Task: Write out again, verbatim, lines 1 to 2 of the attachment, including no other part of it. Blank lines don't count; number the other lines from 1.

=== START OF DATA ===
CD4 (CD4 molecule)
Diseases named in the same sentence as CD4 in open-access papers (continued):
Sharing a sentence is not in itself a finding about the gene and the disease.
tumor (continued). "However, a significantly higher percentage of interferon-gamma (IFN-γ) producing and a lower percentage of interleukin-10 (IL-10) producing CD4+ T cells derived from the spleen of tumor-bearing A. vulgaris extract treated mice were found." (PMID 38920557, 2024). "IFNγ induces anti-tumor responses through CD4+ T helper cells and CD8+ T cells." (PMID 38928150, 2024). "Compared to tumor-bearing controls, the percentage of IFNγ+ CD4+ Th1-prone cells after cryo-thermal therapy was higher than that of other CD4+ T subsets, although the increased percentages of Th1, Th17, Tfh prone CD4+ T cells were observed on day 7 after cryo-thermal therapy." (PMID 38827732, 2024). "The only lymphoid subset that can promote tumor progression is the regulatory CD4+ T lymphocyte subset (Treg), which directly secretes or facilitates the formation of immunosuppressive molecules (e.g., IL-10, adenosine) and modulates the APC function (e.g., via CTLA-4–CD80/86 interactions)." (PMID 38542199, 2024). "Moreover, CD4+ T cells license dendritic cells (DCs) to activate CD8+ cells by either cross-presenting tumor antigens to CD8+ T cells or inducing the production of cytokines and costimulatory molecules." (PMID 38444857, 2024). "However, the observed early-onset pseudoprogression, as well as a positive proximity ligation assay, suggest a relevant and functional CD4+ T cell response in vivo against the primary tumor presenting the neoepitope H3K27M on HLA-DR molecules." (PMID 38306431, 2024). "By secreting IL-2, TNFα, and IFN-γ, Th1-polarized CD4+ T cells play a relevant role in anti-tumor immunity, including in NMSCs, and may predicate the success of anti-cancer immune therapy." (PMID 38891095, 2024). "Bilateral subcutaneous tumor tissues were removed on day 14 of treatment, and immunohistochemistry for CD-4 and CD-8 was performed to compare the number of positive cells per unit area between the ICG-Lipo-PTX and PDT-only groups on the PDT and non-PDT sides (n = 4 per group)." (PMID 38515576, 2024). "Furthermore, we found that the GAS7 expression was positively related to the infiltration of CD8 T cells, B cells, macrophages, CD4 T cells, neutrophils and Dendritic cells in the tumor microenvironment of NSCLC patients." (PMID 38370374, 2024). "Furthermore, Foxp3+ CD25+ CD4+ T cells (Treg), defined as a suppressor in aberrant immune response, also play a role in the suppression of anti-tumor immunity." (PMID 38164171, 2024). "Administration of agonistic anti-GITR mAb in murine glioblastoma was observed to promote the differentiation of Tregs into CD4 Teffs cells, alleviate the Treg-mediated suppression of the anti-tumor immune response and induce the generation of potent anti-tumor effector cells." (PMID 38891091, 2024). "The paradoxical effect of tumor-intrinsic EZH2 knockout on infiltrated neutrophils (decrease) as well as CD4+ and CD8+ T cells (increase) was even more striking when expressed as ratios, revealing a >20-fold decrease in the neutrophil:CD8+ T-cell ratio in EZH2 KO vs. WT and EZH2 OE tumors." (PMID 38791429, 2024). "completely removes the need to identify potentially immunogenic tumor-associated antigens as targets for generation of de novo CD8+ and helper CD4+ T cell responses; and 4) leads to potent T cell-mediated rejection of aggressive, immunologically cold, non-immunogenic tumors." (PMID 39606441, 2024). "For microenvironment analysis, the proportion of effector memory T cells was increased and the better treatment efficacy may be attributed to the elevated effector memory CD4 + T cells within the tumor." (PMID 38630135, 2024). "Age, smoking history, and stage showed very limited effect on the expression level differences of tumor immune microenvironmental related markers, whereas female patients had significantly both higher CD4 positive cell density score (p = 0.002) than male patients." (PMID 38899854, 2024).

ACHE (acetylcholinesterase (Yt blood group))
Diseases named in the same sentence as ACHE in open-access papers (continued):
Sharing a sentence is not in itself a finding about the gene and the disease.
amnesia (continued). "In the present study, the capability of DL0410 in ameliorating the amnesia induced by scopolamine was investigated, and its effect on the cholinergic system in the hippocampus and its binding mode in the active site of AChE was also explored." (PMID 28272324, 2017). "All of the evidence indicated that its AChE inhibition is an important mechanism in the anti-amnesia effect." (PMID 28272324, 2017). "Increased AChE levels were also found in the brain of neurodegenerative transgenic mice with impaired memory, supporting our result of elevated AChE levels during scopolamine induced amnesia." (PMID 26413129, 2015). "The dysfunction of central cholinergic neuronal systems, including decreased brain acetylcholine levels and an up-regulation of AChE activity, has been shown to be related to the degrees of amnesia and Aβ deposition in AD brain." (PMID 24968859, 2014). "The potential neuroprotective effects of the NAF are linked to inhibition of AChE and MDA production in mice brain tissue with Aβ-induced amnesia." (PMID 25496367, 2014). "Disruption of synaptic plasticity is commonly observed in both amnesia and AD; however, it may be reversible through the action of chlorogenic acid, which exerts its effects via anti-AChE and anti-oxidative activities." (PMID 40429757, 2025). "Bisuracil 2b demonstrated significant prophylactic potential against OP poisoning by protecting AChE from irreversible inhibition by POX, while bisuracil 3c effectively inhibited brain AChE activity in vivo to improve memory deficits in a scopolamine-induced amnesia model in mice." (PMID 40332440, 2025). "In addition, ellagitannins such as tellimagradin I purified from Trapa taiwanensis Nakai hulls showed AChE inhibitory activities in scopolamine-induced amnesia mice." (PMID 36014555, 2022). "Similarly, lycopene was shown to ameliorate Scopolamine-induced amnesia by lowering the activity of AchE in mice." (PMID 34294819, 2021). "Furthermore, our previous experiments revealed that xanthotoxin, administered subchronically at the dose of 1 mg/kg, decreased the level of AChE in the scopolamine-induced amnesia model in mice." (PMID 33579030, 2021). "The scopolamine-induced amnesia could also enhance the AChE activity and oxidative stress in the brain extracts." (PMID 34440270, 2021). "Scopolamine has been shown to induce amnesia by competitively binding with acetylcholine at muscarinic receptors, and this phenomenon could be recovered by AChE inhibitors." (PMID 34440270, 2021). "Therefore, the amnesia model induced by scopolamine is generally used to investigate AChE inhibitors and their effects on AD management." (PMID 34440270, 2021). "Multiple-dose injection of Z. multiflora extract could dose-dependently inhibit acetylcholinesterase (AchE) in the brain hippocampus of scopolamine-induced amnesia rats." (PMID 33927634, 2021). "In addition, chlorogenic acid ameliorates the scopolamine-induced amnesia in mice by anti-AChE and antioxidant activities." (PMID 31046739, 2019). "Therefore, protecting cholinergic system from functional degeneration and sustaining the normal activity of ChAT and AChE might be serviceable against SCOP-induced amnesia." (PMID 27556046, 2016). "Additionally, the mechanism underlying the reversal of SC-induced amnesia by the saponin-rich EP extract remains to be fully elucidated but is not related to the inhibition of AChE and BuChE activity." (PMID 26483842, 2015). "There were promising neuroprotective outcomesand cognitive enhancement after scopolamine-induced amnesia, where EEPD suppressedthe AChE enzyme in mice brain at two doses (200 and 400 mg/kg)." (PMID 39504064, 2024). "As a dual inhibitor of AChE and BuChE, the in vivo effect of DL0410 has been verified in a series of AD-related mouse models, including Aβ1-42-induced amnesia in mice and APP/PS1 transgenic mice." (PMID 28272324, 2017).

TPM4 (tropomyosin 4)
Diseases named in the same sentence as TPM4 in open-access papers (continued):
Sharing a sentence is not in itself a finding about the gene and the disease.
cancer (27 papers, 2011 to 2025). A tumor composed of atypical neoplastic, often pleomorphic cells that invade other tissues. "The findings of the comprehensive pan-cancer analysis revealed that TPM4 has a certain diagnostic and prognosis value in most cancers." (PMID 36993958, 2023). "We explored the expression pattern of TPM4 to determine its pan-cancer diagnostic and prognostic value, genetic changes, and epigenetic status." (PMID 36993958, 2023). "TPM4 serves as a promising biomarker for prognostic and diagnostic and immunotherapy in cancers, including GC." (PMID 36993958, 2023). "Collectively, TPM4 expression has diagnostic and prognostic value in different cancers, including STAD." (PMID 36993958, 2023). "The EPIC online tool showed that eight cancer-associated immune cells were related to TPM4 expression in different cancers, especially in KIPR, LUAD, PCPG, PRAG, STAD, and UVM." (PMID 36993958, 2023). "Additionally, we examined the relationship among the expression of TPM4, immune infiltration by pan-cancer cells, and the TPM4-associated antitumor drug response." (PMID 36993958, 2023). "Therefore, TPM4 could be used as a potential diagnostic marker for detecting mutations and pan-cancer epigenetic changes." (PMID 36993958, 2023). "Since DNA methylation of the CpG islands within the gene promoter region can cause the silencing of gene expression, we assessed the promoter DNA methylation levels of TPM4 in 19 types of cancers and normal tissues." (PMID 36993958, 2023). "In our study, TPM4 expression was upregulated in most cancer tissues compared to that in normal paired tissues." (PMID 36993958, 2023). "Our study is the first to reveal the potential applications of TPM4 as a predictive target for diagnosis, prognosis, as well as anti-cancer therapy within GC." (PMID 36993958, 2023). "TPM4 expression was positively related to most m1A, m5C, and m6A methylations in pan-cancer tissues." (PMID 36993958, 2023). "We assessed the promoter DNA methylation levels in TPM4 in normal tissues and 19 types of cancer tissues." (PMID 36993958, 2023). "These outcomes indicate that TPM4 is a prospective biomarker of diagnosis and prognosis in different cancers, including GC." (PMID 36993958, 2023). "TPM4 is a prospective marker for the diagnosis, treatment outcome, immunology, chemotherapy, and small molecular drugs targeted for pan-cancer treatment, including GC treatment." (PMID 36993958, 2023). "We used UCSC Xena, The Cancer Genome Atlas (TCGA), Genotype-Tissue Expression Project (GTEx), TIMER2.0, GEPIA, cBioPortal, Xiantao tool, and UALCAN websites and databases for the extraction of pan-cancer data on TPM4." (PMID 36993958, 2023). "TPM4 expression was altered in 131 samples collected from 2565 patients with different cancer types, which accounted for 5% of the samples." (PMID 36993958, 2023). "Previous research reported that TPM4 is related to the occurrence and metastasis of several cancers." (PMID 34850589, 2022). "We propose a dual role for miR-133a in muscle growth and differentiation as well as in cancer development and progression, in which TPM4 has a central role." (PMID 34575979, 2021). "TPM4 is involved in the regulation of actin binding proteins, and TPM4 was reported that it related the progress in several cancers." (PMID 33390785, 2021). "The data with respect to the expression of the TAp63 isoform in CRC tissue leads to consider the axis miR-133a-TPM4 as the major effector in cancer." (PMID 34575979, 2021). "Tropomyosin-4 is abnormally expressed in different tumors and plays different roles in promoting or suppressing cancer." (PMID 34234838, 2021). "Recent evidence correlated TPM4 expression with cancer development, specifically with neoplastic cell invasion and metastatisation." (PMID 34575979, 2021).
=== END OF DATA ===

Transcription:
CD4 (CD4 molecule)
Diseases named in the same sentence as CD4 in open-access papers (continued):